Fires usually come from the north and west but the fire of 1957 came from the south. There were a number of fires around Leura that year, one of which did enormous damage at Leura and it was thought that it was that fire that crossed the Grose to Mt Wilson and Mt Irvine. There was a very strong wind blowing and the story is that it travelled '20 miles in 20 minutes'. Sid Kirk was on Wynnes Rocks Road and saw it jump to Mt Banks then skip across to Mt Wilson.

You will note that on the Zig Zag now there are no very large sassafras trees, as they were all burnt. The big eucalypts survived because those eucalypts can reshoot from epicormic buds (buds underneath the bark) whereas the sassafras trees have to reshoot from the roots.

The fire continued to the south of Mt Wilson creating spot fires below Jalscene and Merry Garth. Once again the vegetation gives us the clues as to the progress of the fire. One of the loveliest sights is the stand of Mountain Ash from Zircon Creek along Mt Irvine Road. They are tall and slim and all the same size. Mountains Ashes do not sprout from epicormic buds or lignotubers but rather from seed. These stands all arose from the ash after the 1957 fires.

When they heard of the fires the Naylor family came up from Sydney via Bowens Creek Road. The fire had reached the road and the wooden culverts were alight. Ron ordered the family out of the car and drove at speed over the culverts – just in case they collapsed. The fire continued around Irvinholme and one of the sheds caught fire from radiant heat. Helen's mother, Marjorie Morley, then in her sixties, put it out with a leather beater and buckets of water.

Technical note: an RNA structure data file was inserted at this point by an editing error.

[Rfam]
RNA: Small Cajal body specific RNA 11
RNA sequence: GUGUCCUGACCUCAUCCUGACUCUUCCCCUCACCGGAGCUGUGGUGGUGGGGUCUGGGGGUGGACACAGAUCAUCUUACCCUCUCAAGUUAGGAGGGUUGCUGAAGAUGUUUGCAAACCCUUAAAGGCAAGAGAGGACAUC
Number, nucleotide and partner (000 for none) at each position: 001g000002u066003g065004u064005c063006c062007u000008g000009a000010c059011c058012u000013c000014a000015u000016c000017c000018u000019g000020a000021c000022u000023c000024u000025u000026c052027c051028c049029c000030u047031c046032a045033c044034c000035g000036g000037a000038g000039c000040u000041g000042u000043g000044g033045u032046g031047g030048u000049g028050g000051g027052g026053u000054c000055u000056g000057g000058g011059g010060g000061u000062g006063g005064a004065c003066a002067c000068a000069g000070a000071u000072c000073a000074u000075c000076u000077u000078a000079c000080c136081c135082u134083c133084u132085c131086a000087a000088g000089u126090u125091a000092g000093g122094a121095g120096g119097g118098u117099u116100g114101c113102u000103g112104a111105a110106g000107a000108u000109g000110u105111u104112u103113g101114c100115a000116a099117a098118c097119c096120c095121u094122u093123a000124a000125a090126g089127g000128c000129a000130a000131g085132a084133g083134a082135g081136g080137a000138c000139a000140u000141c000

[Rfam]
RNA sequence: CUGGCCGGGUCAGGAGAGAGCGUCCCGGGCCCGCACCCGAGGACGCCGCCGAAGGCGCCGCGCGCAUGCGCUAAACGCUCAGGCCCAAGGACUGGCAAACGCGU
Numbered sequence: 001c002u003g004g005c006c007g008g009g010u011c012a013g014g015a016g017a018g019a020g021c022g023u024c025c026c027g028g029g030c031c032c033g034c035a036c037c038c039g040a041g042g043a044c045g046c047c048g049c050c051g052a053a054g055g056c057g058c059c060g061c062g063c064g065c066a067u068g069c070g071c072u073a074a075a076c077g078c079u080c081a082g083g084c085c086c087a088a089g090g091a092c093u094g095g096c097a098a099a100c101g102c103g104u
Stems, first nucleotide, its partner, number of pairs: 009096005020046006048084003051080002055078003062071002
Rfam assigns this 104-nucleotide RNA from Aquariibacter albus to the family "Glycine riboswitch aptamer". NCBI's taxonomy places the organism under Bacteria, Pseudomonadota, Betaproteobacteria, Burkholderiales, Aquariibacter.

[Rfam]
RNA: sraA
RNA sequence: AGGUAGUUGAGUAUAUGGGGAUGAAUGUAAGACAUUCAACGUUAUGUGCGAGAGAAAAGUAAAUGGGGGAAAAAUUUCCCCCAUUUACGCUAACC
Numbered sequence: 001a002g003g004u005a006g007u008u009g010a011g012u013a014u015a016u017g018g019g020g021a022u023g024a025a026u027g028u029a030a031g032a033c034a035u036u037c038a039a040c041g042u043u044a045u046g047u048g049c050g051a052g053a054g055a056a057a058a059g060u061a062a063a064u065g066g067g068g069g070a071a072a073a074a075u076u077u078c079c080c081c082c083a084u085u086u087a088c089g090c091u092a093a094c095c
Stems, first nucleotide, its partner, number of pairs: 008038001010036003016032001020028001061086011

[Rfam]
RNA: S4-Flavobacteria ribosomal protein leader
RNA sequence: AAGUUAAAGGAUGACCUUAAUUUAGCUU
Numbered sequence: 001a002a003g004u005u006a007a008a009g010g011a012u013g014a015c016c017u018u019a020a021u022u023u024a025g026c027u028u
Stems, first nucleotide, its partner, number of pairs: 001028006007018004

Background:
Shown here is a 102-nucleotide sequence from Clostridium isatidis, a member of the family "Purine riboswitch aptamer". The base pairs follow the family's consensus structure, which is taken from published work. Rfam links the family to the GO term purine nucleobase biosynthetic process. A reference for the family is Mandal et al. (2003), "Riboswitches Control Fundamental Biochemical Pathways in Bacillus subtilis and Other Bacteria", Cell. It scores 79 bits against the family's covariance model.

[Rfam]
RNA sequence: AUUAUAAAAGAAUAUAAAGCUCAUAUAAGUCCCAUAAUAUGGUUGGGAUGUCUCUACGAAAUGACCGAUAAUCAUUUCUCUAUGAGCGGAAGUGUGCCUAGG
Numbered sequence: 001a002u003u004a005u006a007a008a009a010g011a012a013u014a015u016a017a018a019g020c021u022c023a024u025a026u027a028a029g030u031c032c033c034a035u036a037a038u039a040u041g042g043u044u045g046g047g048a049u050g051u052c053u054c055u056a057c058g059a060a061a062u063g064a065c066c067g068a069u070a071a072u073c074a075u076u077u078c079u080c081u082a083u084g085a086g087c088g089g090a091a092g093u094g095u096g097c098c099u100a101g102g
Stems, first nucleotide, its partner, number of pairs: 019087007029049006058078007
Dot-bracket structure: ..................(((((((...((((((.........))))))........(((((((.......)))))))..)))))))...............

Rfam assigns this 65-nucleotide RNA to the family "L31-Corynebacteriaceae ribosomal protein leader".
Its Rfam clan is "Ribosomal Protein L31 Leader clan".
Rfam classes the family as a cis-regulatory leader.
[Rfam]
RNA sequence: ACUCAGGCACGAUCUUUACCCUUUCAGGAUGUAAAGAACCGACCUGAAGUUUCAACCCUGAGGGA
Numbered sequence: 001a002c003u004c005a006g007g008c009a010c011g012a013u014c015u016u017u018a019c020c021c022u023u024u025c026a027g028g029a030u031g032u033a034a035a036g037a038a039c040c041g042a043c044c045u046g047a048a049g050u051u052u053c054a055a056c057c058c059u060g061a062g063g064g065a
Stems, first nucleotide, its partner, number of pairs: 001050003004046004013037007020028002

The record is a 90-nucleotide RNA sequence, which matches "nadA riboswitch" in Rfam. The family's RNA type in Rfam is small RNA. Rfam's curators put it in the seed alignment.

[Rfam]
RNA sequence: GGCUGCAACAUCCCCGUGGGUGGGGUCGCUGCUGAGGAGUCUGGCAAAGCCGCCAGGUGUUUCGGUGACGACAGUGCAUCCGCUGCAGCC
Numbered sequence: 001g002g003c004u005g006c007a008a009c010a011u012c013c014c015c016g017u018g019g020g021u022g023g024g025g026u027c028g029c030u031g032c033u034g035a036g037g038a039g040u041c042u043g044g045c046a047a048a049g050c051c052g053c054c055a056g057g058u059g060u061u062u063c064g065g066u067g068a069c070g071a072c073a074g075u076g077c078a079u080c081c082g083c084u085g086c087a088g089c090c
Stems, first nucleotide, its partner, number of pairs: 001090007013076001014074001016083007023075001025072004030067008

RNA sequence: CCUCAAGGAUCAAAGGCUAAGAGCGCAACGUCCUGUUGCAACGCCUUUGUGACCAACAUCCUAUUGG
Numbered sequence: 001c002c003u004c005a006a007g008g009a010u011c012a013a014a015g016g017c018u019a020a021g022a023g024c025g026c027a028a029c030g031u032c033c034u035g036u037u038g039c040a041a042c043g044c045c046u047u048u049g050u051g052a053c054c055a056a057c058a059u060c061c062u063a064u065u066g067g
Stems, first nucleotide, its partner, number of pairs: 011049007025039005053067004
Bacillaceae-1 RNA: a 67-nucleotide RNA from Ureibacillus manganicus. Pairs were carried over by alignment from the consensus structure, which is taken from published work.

The fire destroyed the Mt Irvine School (where the current hall and tennis court are located), the home of Miss Jacob (now Willowbank), who had the telephone exchange, and Charlie Clarke's cottage (below Mt Irvine station). It also burnt the garage at 282 Mt Irvine Rd and the steps and garage at Corybas. Peter Kirk and Bill Brown were fighting the fires with knapsacks at Mt Irvine. At Corybas they cut the top off the water tank and used buckets of water to fight the fires. Fire fighting equipment in our two villages has definitely changed!

Children who were staying at Bowenlea with Nell Knight-Brown and at Taihoa with Ruth Scrivener were taken to shelter in the middle of a paddock (Painui) and covered with blankets. Ruth Scrivener, with daughter Vicki being not yet two, remembers being terrified and, although a country girl, had never experienced bushfires. Nevertheless, she shut the windows, filled buckets and soaked a blanket to use in putting out the flames.

Meanwhile Bill Scriverner was stuck at the Zig Zag. He couldn't drive up so walked up and met Jack Gunn. After clearing the Zig Zag they went and put out the fires below Peter Kirk's place (he was out at Mt Irvine).

After the fires the Southern, Sunday Ridge Spur and Northern fire trails and around Lamb's Hill were all built (probably laid out by Tom and Peter Kirk and built by Jack Tolhurst) and a dam constructed on Dane's Way. In January 2002, the dam was cleaned out only to be destroyed in July 2002 by National Parks personnel who, not having consulted the community, did not realise that the dam had been there for 45 years!

The 1957 fires were the start of a more organised 'Bush Fire Brigade'. About this time the old fire shed at Mt Wilson was built to house a truck from Headquarters and sometime later a small 4 wheel drive ute. Prior to this the Kirks, Gunns and Morleys all had their own trucks that they used to fight the fires.